Vettel: "A bit unnecessary" to review Hamilton/Verstappen incident

Sebastian Vettel believes the push to review the incident between Formula 1 title rivals Lewis Hamilton and Max Verstappen in Brazil last weekend is "a bit unnecessary".

Vettel: "A bit unnecessary" to review Hamilton/Verstappen incident

Verstappen and Hamilton went wheel-to-wheel while fighting for the win at Interlagos last Sunday, leading to both cars going off at Turn 4 as Verstappen fought to hold on to the position.

Mercedes F1 boss Toto Wolf called it "laughable" the stewards did not give Verstappen a penalty or even launch an investigation into the move, but it emerged that race control did not have access to the Red Bull's front-facing camera for the incident.

After this footage was released on Tuesday, Mercedes announced that it would be requesting a right of review for the incident, with a hearing set for 5pm on Thursday in Qatar.

Should the right of review be successful, it could result in a retroactive penalty for Verstappen that could impact the Brazilian Grand Prix result.

PLUS: The principles at stake in the Verstappen/Hamilton Turn 4 clash

Verstappen claimed that he struggled with worn tyres when braking for the corner, but was ultimately unable to keep Hamilton behind, who eventually overtook his rival 11 laps later for the position.

Four-time F1 world champion Vettel noted that he "didn't see" the incident between Verstappen and Hamilton, joking that he was "one lap down at least".

The Aston Martin driver said he had seen "a little bit" of the footage from the incident, saying: "They were fighting for the lead, so it's obviously the biggest fight going on in every race."

A number of teams have used the right of review system to try and lead to steward action, with new and significant evidence required.

Asked if he thought the increasing use of right of review was a good trend to see, Vettel replied: "I'm not involved. But I think it's a bit unnecessary.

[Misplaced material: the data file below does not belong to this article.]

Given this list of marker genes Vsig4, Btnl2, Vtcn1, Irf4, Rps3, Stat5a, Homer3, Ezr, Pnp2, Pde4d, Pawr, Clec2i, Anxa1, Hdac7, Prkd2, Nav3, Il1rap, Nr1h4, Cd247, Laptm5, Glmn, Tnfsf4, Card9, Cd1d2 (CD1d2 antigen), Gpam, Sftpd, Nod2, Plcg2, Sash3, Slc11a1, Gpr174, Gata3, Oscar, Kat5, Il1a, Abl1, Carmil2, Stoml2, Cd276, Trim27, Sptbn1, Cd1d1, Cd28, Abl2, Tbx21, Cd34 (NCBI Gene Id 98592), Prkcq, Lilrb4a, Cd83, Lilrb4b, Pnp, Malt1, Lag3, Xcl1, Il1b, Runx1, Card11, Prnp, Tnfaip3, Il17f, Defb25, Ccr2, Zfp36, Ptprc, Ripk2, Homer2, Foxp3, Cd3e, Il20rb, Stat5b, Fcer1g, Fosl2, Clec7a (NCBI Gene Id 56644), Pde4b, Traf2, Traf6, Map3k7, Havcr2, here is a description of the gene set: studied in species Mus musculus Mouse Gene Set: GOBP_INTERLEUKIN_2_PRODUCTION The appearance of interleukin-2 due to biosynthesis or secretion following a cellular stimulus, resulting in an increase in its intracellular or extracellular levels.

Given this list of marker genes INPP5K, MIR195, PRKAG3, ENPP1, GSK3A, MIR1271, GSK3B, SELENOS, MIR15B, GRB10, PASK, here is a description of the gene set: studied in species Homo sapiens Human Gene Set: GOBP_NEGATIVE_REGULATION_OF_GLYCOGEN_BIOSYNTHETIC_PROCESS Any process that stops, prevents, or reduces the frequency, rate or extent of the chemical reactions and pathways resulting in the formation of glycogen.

"I think time goes one way, so what changes? I don't think anything changes. I think Lewis drove a great race. He won. He was faster. That's it."

Sebastian Vettel, Aston Martin

Sebastian Vettel, Aston Martin

Photo by: Jerry Andre / Motorsport Images

Alpine's Fernando Alonso shied away from commenting too much on the matter, saying he would "not have an opinion because it's very different from time to time", but doubted there would be additional action.

"Nothing should happen now," Alonso said.

"I don't know exactly if it was too bad, but the stewards, they considered that there was no penalty there, there will be no penalty, I guess."

Verstappen's former Red Bull team-mate, Daniel Ricciardo, called it a "tough" and "tight" battle, and understood why Verstappen fought as hard as he did to try and stay ahead.

"Whether the move was call it right or wrong, fighting for a win and I guess the championship at this stage, you're going to try and fight as long as you can, and try to do everything you can to hold onto that lead," Ricciardo said.

"Obviously that one took them both off, so maybe that was over the limit.

"I'd say it's too hard, because no-one made the corner. So you could say that. But I think the approach is unchanged.

"I'm not in that position, fighting for a world title, I think you're going to fight to the end. I don't know if that will change if that happened again."

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